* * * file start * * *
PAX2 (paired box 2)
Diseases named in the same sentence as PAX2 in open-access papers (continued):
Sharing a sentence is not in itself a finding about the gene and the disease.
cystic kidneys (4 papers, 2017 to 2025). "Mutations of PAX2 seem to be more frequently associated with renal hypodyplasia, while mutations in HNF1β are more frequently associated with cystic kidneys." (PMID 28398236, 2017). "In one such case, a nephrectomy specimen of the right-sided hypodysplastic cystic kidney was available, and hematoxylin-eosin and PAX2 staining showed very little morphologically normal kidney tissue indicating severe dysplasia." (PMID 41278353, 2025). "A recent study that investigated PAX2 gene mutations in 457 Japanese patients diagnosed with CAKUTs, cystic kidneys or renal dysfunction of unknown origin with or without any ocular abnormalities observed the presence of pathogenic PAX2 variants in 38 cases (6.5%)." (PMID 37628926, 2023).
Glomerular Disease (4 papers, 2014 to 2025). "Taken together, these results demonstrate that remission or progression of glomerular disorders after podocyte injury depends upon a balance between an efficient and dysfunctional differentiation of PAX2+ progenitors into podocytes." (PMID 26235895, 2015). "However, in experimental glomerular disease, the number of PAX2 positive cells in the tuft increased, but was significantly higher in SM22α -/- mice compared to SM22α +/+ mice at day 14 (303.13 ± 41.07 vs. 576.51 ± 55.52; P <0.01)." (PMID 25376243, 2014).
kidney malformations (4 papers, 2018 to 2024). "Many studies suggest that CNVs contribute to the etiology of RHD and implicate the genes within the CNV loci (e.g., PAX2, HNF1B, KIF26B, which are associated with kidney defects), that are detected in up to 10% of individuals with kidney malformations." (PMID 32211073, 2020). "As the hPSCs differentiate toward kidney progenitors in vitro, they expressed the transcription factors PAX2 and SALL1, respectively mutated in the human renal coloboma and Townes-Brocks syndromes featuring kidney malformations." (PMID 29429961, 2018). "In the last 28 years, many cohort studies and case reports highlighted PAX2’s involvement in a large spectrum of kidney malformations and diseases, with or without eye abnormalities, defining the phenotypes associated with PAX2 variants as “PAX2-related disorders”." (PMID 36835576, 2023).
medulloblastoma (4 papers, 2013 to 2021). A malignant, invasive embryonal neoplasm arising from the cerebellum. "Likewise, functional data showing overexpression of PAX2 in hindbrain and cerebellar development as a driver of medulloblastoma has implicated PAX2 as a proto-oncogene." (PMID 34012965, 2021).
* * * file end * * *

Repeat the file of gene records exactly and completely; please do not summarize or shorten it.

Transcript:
PAX2 (paired box 2)
Diseases named in the same sentence as PAX2 in open-access papers (continued):
Sharing a sentence is not in itself a finding about the gene and the disease.
cystic kidneys (4 papers, 2017 to 2025). "Mutations of PAX2 seem to be more frequently associated with renal hypodyplasia, while mutations in HNF1β are more frequently associated with cystic kidneys." (PMID 28398236, 2017). "In one such case, a nephrectomy specimen of the right-sided hypodysplastic cystic kidney was available, and hematoxylin-eosin and PAX2 staining showed very little morphologically normal kidney tissue indicating severe dysplasia." (PMID 41278353, 2025). "A recent study that investigated PAX2 gene mutations in 457 Japanese patients diagnosed with CAKUTs, cystic kidneys or renal dysfunction of unknown origin with or without any ocular abnormalities observed the presence of pathogenic PAX2 variants in 38 cases (6.5%)." (PMID 37628926, 2023).
Glomerular Disease (4 papers, 2014 to 2025). "Taken together, these results demonstrate that remission or progression of glomerular disorders after podocyte injury depends upon a balance between an efficient and dysfunctional differentiation of PAX2+ progenitors into podocytes." (PMID 26235895, 2015). "However, in experimental glomerular disease, the number of PAX2 positive cells in the tuft increased, but was significantly higher in SM22α -/- mice compared to SM22α +/+ mice at day 14 (303.13 ± 41.07 vs. 576.51 ± 55.52; P <0.01)." (PMID 25376243, 2014).
kidney malformations (4 papers, 2018 to 2024). "Many studies suggest that CNVs contribute to the etiology of RHD and implicate the genes within the CNV loci (e.g., PAX2, HNF1B, KIF26B, which are associated with kidney defects), that are detected in up to 10% of individuals with kidney malformations." (PMID 32211073, 2020). "As the hPSCs differentiate toward kidney progenitors in vitro, they expressed the transcription factors PAX2 and SALL1, respectively mutated in the human renal coloboma and Townes-Brocks syndromes featuring kidney malformations." (PMID 29429961, 2018). "In the last 28 years, many cohort studies and case reports highlighted PAX2’s involvement in a large spectrum of kidney malformations and diseases, with or without eye abnormalities, defining the phenotypes associated with PAX2 variants as “PAX2-related disorders”." (PMID 36835576, 2023).
medulloblastoma (4 papers, 2013 to 2021). A malignant, invasive embryonal neoplasm arising from the cerebellum. "Likewise, functional data showing overexpression of PAX2 in hindbrain and cerebellar development as a driver of medulloblastoma has implicated PAX2 as a proto-oncogene." (PMID 34012965, 2021).